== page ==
Archive: August, 1986

Sudan’s Foreign Policy

Aspects of Sudanese Foreign Policy:
‘Splendid Isolation’, Radicalization and ‘Finlandization’

 

Mohamed Beshir Hamid

 

This chapter is an extract from Sudan since Independence: Studies of the Political Development since 1956, (R.K. Badal et al eds., Gower, London, 1986). The last section draws extensively from an article by the author, “the ‘Finlandization’ of Sudan Foreign Policy: Sudanese-Egyptian Relations since the Camp David Accords” in Journal of Arab Affairs, Vol. 2 No. 2, Spring, 1983 (Fresno, California) and from his contributions of the Sudan annual chapter to Africa Contemporary Record (London) from 1976 to 1985.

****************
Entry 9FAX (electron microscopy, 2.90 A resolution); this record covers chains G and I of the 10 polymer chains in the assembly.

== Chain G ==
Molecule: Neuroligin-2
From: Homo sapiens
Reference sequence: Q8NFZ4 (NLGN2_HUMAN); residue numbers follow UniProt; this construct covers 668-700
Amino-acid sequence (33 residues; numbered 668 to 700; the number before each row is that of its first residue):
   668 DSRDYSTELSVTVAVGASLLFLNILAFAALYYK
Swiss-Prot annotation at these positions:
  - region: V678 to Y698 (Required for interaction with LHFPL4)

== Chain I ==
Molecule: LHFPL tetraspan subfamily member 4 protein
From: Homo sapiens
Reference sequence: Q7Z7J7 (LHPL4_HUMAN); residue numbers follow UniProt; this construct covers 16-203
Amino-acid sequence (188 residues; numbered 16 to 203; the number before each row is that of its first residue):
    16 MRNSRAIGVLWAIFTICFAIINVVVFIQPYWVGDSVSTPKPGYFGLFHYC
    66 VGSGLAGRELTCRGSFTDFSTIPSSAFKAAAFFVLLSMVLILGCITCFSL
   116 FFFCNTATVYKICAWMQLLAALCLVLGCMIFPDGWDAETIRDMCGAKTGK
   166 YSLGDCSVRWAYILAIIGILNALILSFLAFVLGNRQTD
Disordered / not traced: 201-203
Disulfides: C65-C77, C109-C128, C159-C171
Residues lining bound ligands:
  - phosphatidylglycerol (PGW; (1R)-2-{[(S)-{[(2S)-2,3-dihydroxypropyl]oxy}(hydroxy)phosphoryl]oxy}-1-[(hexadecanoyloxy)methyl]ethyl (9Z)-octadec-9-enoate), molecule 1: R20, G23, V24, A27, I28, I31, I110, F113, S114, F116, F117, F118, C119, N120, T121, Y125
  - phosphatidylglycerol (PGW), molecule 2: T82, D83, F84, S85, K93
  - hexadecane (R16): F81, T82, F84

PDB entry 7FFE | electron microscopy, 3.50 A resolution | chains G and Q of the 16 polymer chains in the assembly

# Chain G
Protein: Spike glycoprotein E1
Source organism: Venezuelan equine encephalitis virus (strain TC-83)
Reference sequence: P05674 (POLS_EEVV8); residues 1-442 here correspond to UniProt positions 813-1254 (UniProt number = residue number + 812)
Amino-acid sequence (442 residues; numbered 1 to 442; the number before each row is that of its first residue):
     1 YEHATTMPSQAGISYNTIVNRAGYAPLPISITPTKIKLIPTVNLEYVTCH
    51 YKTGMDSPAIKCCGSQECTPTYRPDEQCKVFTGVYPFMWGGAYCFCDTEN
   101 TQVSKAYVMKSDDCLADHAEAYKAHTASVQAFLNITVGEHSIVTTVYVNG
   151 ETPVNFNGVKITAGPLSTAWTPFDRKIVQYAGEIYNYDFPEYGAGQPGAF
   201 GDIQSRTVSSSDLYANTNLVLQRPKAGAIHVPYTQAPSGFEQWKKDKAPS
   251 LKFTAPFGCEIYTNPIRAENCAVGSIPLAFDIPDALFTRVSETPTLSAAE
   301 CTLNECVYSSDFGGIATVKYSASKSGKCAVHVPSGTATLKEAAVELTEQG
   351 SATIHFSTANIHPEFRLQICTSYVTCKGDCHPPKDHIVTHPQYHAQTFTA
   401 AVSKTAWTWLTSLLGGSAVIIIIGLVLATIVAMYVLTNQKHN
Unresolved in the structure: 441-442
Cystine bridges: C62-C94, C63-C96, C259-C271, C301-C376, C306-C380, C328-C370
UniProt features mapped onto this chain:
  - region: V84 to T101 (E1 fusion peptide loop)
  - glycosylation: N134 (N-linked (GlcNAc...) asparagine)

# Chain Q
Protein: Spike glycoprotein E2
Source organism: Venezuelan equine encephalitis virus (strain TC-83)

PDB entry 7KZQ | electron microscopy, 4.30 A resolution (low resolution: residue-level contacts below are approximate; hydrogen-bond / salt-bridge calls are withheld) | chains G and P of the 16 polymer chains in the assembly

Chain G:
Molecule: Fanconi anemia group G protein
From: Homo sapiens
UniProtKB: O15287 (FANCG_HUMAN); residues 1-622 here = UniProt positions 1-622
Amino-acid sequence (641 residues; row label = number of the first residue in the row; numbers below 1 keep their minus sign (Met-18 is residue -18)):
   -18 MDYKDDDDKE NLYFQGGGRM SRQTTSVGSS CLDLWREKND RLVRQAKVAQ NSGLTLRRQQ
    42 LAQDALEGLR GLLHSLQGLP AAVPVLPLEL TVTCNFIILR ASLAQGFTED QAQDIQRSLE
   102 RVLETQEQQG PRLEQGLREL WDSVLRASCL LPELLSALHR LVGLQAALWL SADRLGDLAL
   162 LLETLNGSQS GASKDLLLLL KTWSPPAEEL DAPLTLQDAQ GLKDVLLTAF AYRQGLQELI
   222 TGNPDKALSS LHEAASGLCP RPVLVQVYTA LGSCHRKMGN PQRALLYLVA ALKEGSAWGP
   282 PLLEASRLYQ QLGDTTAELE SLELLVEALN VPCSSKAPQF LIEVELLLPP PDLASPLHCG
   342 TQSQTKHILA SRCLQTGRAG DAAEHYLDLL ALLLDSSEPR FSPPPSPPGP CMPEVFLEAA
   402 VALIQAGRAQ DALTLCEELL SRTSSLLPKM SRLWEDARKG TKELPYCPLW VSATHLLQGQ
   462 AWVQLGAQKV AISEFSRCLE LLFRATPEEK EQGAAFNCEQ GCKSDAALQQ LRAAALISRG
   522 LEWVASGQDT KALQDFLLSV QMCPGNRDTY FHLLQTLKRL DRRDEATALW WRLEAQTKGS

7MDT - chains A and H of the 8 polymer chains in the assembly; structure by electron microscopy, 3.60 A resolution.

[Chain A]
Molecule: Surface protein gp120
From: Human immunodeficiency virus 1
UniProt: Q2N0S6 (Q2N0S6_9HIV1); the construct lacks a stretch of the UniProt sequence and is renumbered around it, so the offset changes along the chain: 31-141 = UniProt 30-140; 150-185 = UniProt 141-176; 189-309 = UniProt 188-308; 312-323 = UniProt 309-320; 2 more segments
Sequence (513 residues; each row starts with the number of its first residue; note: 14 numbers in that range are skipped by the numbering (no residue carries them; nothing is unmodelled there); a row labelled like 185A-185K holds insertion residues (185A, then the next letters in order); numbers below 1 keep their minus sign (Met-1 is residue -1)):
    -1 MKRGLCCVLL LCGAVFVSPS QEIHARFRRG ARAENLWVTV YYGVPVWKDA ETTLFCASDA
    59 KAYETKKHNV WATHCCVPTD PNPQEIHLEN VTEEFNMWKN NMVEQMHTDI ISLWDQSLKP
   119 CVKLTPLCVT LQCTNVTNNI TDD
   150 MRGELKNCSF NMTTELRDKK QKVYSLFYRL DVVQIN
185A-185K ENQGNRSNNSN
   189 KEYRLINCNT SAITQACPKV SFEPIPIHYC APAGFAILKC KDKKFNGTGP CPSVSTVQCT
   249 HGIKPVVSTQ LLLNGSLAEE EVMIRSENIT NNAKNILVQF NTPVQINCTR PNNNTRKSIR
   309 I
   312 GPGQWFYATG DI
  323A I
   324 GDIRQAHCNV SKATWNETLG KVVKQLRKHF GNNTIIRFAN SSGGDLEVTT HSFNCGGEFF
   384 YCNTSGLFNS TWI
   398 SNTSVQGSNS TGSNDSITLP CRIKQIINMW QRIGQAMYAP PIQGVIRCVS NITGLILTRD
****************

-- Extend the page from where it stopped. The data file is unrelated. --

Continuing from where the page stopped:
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The foreign policies of successive Sudanese governments since the period of self-determination had been characterized by a curious pattern in which policies changed course, or were aborted or reversed in a way that indicated the lack of any consistent or long-term foreign policy strategy. The first national government of Isma’il al-Azhari, elected in November 1953 on a platform calling for union with Egypt under the slogan of ‘Unity of the Nile Valley’ had by December 1955 opted for Sudan’s complete independence. The military regime of General Ibrahim ‘Abbud – despite, or perhaps because of, its rather consistent record of passive withdrawal and non- involvement in foreign affairs – had managed by 1964 to dissipate the goodwill it had initially generated with Egypt, and to alienate Sudan’s African neighbours by its harsh and brutal policy in southern Sudan. The radical foreign policy initiated by the first provisional government in October 1964, had ended by July 1965 in a new retreat to conservatism. The Numayri regime undoubtedly beat all records for policy reversal by making a complete U-turn from a pro-Soviet stance in 1969 to a pro-Western posture by 1976 – a reversal of policy which, not coincidentally, ran parallel to that of Egypt. Read more

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